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Jul 21, 2014
Christopher Grimes, now age 7, was diagnosed with stage IV Neuroblastoma, a deadly form of cancer, in September, 2009 when he was 4 years old. After multiple rounds of chemotherapy, 2 stem cell transplants, 20 rounds of radiation, and 6 months of antibody therapy in the ICU Christopher reached NED status (No Evidence of Disease).He relapsed after 22 months of NED. Not many people think it's possible for Christopher to live. Let's prove them wrong! Christopher was born premature. We learned to change his diaper through an Isolette. He was fed through a tube in his nose. Things were hard in the NICU, but not as hard as they would become years later.
Christopher grew and thrived. He was the tallest in his pre-school class. While he went through a year long stint of a runny nose, nothing was ever wrong with him. He was a normal child born early. We thought we had seen it all, so when Gillian, preemie #2, came along, we were pros. "Nothing can surprise us now," we thought. We were wrong.
Right before Christopher's 4th birthday he developed a limp. We took him to the doctor (the limp was nowhere to be found when we brought him in) and they examined his joints. One day he'd be stiff, sore and irritable, and the next he was his old self, doing karate kicks off the couch and laughing from 6am to 8pm. It came and went. So whatever it was, it couldn't be that serious, right? Wrong again.
We continued to go back and finally demanded some blood tests. Based on internet searches I thought he had Lyme disease or Juevenile Rhuematoid Arthritis. I thought my world had ended.... I wish his diagnosis was that simple.
We had blood tests done and the pediatrician sent us to a specialist at Fletcher Allen in Burlington, Vermont. They tested again for arthritis. No signs, but based on what we were insisting, they took more tests. Blood work results pointed toward Leukemia. Again, not the case. We were going for another round of tests and Christopher needed general anesthesia for it. He had a bit of a cough so they took a lung X-ray to make sure it would be OK for anesthesia. That's when they saw IT. The tip of the tumor. Plans changed immediately.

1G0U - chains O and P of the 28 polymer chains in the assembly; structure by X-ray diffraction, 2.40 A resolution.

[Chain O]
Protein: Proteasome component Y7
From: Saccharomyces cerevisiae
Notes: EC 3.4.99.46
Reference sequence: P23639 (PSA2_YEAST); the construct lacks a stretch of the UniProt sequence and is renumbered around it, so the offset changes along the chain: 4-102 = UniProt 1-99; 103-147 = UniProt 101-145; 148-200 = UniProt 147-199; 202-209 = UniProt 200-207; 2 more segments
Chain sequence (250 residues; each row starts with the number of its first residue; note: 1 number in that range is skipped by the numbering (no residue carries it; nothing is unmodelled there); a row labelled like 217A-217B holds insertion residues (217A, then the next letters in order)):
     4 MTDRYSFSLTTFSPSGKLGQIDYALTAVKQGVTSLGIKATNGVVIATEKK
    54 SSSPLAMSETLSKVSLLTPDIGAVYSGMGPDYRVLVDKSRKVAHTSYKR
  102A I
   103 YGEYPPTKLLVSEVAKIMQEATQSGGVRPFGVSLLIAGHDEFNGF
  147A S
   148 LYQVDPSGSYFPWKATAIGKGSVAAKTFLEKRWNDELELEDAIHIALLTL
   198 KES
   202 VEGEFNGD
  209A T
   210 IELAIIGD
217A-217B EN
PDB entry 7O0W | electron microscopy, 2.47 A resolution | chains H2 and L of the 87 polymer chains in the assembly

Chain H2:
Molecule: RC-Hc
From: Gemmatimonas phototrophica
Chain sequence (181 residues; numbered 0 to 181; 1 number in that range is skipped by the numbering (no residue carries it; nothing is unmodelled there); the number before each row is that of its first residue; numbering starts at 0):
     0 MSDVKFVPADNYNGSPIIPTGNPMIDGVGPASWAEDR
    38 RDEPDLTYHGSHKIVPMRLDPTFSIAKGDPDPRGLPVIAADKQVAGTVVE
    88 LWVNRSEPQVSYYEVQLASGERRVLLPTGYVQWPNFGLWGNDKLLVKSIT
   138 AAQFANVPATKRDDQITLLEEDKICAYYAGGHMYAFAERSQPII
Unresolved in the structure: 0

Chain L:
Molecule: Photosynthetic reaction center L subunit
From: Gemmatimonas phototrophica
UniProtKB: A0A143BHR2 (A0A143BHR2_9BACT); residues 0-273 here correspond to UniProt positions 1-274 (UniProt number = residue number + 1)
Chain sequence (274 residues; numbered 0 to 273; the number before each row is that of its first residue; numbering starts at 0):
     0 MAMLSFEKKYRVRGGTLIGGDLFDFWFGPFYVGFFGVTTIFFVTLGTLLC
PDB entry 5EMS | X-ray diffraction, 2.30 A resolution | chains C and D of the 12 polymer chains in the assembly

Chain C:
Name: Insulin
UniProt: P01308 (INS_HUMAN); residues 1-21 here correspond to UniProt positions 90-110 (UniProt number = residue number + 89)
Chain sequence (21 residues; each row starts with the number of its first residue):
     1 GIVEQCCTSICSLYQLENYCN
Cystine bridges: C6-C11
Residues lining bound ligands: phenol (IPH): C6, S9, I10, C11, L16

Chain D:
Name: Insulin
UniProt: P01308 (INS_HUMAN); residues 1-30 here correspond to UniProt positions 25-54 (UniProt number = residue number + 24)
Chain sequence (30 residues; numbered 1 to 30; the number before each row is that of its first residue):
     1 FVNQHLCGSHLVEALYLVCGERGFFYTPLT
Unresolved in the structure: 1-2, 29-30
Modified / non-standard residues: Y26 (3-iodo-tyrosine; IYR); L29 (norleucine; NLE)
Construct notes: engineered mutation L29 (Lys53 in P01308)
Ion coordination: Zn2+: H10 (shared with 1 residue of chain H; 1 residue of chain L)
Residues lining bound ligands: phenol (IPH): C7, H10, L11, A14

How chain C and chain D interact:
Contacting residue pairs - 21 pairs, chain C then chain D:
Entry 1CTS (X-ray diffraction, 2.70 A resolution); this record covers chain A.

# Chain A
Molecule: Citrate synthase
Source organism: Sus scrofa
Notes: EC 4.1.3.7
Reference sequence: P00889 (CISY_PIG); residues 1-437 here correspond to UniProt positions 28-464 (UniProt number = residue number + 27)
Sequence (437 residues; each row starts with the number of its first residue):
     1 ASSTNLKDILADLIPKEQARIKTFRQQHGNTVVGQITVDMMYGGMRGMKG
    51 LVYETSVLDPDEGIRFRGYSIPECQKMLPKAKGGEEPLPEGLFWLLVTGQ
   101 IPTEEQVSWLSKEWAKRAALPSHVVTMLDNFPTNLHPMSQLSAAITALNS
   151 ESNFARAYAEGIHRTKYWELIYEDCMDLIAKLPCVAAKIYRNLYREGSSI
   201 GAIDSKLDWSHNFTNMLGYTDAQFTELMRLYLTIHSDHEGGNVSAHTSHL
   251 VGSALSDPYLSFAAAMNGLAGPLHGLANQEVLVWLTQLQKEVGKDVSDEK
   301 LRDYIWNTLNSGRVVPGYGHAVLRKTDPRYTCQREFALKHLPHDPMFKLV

On September 11, 2009, Christopher had CT scans, X-rays, etc. They were sure they were looking at a Neuroblastoma, but couldn't say with certainty without meeting certiain criteria. That was a Friday afternoon at 4:55pm. We immediately requested records of all tests before the weekend and moved our family of 5 (CJ, myself, Christopher 4, Gillian 18 months, and Daniel 2 months) to Boston to be treated at Boston Children's Hospital. We uprooted our family of 5 in less than 24 hours.
Our life used to be great. We own the Stowehof Inn, a hotel in Stowe, Vermont. It's a place where people have weddings, take vacations, go to relax. Now our own dreams have turned into nightmares as our son faces a cancer where the odds are clearly against him. Chances of long term survival were less than 25%.
To date, Christopher has undergone eight rounds of chemotherapy, surgery to remove the primary tumor, an unplanned bowel obstruction surgery that led to a week in the PICU, two stem cell transplants (each are month long stays isolated in a hospital room) and then 20 rounds of radiation. He finished six months of antibody treatment, which is a painful therapy that attacks the nerve cells and kills off remaining neuroblastoma cells. Christopher started a low dose chemo as "preventative maintence" through our oncologist, Dr. Giselle Sholler at Fletcher Allen. He was one of the first children to be cancer free to try continued treatment to prevent relapse. His ability to do this was majorly funded through donations to Dr. Sholler's research. Christopher has done 1.5 cycles of the chemo before accute sinus infections which started in the fall became a problem. On August 9, 2011 he had surgery to drain his sinus cavities, remove his adnoids, and more. Because he was diagnosed as Stage IV, Christopher will never be "cured". The best we can hope for is NED (no evidence of disease) status. Unfortunately, 70% of those lucky enough to reach NED status relapse, and the prognosis and survival rates for those children who do relapse are poor. Relapse is deemed to be "incurable."
Christopher relapsed in October of 2012 and continues to get treatment with Dr. Giselle Sholler who is now at the Helen DeVos Children's hospital in Grand Rapids, Michigan. Our family travels from Vermont to Michigan every few weeks for scans and new trials. Things could be going better but we will never give up hope! Sincerely, Kristin, CJ, Christopher, Gillian and Daniel Grimes